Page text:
Column: Context changes everything
Superlatives are funny things.
Those are the words we use when we describe things that are extremes – the most, best, least, worst, first, last, highest, lowest, only, and on and on and on.
But superlatives are kind of like statistics. You can use them accurately, but without context they can mislead the listener.
For instance, consider the boast last week by Senate leader Phil Berger that “more North Carolinians are going to work today than ever before.” More than ever. It sure sounds impressive.
The U.S. Bureau of Labor Statistics shows that Berger’s superlative is true. As of April, nearly 4.4 million North Carolinians were employed, the highest that number has ever been.
But if you go back through the past 10 years of monthly employment data, you notice that by and large, aside from the Great Recession, the number usually goes up in conjunction with population growth. More North Carolinians than ever are employed now because there have never been more North Carolinians than there are now, even if the percentage of them who are employed has often been higher in the past.
From January 2013 to April 2014, the first time in modern history that Republicans controlled both the legislature and the governor’s office, the number of state residents who have jobs has gone up by more than 76,000. Maybe, as Berger claims, that is due to Republican policies. I’m not here to argue that point, particularly.
But from January 2005 to April 2006, the number of people with jobs went up by more than 150,000. There were fewer North Carolinians at the time, so the growth is even greater in comparison. I would not really want to use that to argue in favor of going back to the policies of the day that were advocated by Gov. Mike Easley and the Democratic General Assembly, but some others might.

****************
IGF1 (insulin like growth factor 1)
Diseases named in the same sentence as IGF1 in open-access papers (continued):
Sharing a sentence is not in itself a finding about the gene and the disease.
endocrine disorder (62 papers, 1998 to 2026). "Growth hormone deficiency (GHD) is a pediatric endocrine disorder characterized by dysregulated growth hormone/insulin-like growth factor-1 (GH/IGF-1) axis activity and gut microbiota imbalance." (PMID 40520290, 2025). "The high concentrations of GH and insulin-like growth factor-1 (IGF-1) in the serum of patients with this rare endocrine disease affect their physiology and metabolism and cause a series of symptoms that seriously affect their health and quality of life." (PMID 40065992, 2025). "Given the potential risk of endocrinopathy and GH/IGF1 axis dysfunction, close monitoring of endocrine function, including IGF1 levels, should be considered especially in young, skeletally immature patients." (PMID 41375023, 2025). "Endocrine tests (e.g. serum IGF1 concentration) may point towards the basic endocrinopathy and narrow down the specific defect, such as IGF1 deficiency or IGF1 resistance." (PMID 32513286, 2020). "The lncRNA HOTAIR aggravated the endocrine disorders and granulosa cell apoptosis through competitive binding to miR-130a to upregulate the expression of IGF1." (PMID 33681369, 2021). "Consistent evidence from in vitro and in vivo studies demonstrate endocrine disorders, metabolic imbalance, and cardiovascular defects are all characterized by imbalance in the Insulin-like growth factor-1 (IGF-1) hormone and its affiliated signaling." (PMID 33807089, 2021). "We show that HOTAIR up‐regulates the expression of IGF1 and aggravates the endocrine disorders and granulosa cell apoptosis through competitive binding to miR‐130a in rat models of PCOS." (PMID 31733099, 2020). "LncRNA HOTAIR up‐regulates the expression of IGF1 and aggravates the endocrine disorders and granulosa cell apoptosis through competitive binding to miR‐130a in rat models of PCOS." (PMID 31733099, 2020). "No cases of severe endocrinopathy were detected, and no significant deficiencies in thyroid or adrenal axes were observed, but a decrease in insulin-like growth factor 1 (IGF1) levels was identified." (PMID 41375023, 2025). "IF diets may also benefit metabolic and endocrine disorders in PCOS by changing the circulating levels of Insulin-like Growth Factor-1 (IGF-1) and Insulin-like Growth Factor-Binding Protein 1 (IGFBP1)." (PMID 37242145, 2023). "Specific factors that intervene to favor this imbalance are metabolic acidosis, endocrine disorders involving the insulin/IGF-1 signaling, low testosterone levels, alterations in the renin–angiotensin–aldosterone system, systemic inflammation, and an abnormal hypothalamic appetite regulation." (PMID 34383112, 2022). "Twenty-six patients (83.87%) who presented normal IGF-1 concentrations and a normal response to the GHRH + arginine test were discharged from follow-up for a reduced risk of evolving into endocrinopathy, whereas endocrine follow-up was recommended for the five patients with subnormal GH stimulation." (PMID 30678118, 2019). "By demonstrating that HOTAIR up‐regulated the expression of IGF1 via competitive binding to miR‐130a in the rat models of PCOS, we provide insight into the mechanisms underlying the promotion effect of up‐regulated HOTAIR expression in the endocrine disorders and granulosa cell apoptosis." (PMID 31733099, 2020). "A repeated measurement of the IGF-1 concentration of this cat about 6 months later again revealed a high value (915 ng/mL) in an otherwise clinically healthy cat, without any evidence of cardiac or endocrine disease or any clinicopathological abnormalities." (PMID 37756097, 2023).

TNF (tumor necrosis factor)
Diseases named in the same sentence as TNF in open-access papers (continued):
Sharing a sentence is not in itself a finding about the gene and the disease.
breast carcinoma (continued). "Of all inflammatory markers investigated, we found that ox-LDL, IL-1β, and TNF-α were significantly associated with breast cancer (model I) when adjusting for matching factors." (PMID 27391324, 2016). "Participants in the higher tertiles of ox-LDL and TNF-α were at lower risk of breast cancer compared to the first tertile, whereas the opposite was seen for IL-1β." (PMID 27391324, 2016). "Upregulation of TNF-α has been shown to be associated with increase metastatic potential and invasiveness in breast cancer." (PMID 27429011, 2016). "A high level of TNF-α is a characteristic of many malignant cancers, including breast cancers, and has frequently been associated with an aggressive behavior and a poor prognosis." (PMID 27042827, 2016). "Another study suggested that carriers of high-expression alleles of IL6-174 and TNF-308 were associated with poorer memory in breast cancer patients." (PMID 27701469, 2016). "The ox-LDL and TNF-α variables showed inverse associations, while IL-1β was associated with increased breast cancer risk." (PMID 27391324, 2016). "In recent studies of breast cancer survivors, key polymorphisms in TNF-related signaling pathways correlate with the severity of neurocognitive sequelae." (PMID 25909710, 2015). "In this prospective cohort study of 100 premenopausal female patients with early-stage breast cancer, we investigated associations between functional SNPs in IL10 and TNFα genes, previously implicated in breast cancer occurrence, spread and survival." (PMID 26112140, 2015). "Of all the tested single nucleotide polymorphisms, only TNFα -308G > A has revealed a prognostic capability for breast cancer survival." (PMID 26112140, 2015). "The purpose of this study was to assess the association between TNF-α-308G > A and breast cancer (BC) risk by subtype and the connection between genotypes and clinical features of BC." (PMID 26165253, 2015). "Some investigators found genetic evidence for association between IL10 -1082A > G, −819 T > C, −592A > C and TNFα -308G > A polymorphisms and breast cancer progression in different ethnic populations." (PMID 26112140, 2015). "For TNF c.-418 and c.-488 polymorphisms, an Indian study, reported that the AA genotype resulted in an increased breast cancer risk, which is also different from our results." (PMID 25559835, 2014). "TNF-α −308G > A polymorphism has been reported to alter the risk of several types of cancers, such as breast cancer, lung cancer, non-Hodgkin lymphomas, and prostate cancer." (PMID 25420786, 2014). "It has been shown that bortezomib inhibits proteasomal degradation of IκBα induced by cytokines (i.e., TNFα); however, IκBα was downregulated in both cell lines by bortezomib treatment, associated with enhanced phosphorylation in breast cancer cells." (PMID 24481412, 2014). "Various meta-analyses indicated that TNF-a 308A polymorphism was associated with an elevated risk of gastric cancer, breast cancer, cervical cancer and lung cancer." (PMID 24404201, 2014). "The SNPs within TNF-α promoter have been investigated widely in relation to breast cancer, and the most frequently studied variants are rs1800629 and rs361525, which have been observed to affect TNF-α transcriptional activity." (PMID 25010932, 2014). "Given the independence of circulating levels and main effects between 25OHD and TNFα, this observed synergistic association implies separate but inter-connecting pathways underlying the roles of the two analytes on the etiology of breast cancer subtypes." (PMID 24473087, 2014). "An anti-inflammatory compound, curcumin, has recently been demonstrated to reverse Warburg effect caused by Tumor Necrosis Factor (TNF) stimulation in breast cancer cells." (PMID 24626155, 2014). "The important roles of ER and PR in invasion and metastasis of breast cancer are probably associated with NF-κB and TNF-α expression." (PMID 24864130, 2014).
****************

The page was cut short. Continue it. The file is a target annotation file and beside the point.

Similarly, a number of legislators are arguing that the level of education spending they are proposing would be the most North Carolina has ever spent for education. And that is true, in dollar terms, not adjusted for inflation or population growth. But both of those things do exist, so the argument rings hollow – which I suspect the people making it know.
If your boss gives you a $1-a-year raise every year for 20 years, he would be right to argue that he is now paying you more than he ever has. A whole $20 per year more.
That does not mean he wouldn’t be a disingenuous snake who deserved a pop in the nose.
Note that I did not say he would be the worst snake ever.